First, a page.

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Nutritional Therapy Support for Patients with Crohn's Disease or Ulcerative Colitis

Focus on Variety within Therapeutic Diets

While therapeutic diets are frequently referred to as "restrictive" and sometimes termed "exclusion" diets, long-term healthy use requires maximizing diversity of foods within the parameters of the diet.

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Therapeutic diets are often referred to as restrictive and sometimes called exclusion diets because they are built on the premise of excluding specific foods that are thought to be detrimental in patients with IBD. However, the secret to successfully implementing a therapeutic diet is focusing on the inclusion and diversity of beneficial foods.

When Disease Is Active

When disease is active, it is common to struggle with adding in foods, and you may need to limit your diet in order to function. However, once healing has begun, you should be able to start expanding the diversity of your diet within the array of included foods. All therapeutic diets have guidelines for phases/stages that can be used to assist with expanding the diet. If you cannot expand your diet to include a healthy diversity of foods, something is not working and you should consult with your care team to discuss options.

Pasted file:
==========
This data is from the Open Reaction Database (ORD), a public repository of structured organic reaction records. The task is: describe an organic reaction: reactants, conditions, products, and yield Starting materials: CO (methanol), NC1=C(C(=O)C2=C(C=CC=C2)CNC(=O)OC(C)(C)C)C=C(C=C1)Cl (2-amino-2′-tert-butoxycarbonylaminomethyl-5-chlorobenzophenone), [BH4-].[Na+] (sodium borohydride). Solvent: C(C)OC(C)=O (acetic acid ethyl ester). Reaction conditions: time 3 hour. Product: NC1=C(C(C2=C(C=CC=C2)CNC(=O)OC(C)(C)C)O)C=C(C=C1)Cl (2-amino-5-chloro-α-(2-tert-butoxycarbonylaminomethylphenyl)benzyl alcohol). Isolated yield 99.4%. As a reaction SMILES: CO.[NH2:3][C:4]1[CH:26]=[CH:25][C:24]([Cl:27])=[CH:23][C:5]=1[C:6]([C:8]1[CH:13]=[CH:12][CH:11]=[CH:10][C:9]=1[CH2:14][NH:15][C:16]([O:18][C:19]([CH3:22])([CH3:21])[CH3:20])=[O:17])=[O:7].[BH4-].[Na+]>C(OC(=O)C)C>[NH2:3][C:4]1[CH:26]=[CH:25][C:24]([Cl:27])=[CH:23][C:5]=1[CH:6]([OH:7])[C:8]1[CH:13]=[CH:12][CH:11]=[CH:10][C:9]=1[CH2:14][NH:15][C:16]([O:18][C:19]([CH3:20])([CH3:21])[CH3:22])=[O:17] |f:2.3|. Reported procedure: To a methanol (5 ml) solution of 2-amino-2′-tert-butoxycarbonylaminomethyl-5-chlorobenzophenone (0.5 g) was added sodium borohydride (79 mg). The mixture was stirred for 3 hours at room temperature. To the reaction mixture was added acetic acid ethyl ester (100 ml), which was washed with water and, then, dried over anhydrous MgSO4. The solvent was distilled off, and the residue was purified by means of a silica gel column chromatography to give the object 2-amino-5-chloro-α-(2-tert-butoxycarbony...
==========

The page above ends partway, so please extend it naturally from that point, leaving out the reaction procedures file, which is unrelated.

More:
Replace Restricted Foods with Diverse Alternatives

Your dietary plan should be implemented in such a way that for every healthy food that is limited, it is replaced with a variety of healthy alternatives. When a food like potatoes is removed from the diet, it is optimally replaced with healthy alternatives like cauliflower, squash, rutabaga, and celeriac. When wheat pasta is restricted, patients find a role for spaghetti squash, spiralized zucchini and butternut squash, and pastas made from legumes like beans and lentils. For every food that is restricted, a door opens for trialing new healthy alternatives. The end result should be a diet that is much healthier than the standard American diet, limiting processed foods and sugar consumption; increasing diversity and quantity of fruits and vegetables; and focusing on consuming a nutritionally complete, balanced diet. Consult a dietitian to ensure your diet is balanced and to help you continue to expand and diversify your diet in healthy ways.

Picky Eaters

Some worry about children on a therapeutic diet who are already known to be picky eaters. There is a concern that a therapeutic diet will only further limit the diet. Many parents of picky eaters have found the opposite to be true: once healing has begun and the foods eaten do not exacerbate the symptoms of IBD, children eat much better and are accepting of a wider diversity of foods.


The important takeaway from this is to understand that if you continue to be stuck consuming a limited selection of foods beyond the first few months, even if you feel well, your treatment plan is not working. It is not healthy to continue on such a path. It may be that a different dietary approach will better suit you, or adding/adjusting medications is required. The healthy path is one that is always looking to add healthy diversity and not the one that is constantly forced to restrict.

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